A Journey Into the Heart of Sports: Data Viz with Daren Willman

Radar Wars and the Theory of Sports Data Visualization

Senthil Natarajan
Aug 5 · 16 min read

OOne of the first basketball analytics projects I ever did, like all great inventions, was born of a desire to procrastinate on something ostensibly important (this was three years ago; I was in college, so you know how that goes). I was in the middle of my first semester of data science classes, and I figured at that point, the entire world was at my fingertips. So, I decided to use that newfound power to try and compare NBA players to other historical stars. I did some fancy machine learning (and spent a lot of time on Stack Overflow), got some outputs, and thought to myself about the best way to view the results.

I had played my fair share of Madden at that point, so my mind went straight to using radar plots. I thought it was a perfect fit, providing some geometric definition to a wide range of metrics, a template across which to compare multiple players at once.

A visualization of Klay Thompson’s statistics against his closest historical comparisons

I posted my article, tweeted it out, a bunch of folks clapped and pressed the “like” button, and I felt validated. That’s how my basketball analytics career started out.

One year later, Daryl Morey (Houston Rockets GM), Luke Bornn (VP of Strategy and Analytics with the Sacramento Kings), and Sam Ventura (Stanley Cup-winning Director of Hockey Research for the Pittsburgh Penguins) — three pillars of the sports analytics world — came together on Twitter to dish out some advice, and I quote exactly: “No analytics person worth his salt uses radar plots.” That’s how my basketball analytics career almost ended.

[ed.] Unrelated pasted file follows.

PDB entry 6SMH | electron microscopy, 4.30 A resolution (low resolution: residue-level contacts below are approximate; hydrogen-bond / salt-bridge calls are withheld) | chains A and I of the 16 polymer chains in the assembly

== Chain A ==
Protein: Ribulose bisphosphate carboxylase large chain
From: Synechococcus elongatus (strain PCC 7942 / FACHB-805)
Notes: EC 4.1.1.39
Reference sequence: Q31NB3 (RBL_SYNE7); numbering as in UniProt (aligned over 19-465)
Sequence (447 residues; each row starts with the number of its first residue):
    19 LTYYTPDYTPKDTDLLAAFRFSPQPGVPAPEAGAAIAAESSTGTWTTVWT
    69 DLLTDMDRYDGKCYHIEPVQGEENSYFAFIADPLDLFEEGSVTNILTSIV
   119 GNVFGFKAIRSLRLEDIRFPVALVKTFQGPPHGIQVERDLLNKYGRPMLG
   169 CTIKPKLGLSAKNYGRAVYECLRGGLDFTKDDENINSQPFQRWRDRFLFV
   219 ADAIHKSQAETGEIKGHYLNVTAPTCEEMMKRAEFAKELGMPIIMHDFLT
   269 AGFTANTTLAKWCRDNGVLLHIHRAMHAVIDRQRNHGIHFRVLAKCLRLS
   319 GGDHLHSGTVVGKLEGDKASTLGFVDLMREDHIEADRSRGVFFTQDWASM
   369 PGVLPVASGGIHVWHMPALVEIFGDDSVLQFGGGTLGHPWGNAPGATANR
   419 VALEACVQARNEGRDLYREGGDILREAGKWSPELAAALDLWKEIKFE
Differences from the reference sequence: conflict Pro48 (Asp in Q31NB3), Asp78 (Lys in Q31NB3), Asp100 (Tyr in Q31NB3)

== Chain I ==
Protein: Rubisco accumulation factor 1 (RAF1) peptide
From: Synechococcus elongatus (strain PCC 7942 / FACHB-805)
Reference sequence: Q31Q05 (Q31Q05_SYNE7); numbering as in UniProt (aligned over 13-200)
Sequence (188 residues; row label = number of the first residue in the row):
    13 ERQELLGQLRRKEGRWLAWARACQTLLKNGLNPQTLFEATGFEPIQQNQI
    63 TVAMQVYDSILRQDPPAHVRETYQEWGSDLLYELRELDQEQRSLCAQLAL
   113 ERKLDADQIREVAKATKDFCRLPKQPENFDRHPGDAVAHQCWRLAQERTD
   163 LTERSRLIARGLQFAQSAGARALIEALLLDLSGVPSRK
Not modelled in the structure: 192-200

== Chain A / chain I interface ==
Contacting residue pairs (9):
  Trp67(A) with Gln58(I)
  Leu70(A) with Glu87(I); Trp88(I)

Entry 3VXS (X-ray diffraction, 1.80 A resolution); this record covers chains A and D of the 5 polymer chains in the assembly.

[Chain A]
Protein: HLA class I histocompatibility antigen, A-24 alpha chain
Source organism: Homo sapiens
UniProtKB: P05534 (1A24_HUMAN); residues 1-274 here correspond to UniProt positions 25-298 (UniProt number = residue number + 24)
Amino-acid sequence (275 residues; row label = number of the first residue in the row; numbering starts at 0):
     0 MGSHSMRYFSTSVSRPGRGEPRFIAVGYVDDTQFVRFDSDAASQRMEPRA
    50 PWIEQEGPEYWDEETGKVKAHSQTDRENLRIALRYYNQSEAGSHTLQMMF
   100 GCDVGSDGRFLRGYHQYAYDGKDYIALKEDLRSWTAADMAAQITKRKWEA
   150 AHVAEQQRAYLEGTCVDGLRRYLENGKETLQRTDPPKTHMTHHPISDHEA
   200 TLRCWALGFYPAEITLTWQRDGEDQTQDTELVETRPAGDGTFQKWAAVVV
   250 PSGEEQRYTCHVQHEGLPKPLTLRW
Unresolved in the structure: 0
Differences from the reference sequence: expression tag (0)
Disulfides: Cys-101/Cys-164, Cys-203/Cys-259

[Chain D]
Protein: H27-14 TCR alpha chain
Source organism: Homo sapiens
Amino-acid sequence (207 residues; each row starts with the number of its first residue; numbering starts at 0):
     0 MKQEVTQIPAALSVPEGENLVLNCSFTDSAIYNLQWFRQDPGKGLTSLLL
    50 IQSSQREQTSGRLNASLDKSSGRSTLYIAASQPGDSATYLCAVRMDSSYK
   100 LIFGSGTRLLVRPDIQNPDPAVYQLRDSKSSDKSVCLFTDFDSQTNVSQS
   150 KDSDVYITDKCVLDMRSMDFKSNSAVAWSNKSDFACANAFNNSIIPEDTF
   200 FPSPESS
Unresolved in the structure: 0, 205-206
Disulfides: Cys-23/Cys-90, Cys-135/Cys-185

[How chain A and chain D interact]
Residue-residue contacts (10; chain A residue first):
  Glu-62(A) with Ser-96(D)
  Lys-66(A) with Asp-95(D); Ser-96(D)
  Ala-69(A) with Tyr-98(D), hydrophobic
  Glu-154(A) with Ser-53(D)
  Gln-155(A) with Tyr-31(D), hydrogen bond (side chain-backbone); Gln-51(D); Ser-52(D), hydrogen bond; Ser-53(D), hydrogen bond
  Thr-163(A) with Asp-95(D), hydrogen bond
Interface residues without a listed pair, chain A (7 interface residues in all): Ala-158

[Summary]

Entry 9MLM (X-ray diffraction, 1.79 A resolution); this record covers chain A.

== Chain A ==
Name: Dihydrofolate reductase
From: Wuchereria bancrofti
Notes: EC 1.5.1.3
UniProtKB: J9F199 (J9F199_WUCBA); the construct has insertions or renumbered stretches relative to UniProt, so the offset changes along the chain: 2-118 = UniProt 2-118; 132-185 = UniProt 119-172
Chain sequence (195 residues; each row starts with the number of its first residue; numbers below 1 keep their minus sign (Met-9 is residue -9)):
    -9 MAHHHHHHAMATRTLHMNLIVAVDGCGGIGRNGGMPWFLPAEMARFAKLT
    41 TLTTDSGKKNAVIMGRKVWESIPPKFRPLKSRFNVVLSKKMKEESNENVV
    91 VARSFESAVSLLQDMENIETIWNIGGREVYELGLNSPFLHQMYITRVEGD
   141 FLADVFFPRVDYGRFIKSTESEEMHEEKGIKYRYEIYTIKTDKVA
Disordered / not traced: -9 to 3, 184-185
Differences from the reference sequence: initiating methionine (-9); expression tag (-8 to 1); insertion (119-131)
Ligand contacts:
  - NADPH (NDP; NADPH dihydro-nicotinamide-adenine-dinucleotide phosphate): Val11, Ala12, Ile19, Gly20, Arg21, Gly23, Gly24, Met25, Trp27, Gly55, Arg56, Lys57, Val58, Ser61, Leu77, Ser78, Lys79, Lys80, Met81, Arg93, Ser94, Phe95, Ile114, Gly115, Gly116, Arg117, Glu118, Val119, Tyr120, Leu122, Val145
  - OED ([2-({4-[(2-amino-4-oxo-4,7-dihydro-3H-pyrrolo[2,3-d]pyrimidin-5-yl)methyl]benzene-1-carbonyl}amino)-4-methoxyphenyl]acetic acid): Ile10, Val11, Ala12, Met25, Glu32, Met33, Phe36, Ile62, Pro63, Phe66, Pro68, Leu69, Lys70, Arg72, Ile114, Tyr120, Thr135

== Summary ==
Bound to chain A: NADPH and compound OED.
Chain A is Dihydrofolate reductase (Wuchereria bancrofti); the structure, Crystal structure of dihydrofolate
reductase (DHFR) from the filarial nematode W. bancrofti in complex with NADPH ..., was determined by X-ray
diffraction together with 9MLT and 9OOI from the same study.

Thankfully, it did not. But the ensuing “radar wars,” as dubbed by Ted Knutson, CEO of StatsBomb, inspired a frenetic conversation around effective data visualization in sports. It was the first time I’d been really tuned into the theory of data visualization, so to speak. Now, two years later, I’d like to think (rather, hope) that I’m slightly more seasoned and have learned a few more lessons along the way. Sports is such a rich field for analysis and experimentation, and I’m glad that it’s given me something of a sandbox in which to develop my own skillset. All of which brings me to a month ago, when Jason Forrest and Elijah Meeks floated the possibility of having a dedicated vertical for sports visualization as part of Nightingale.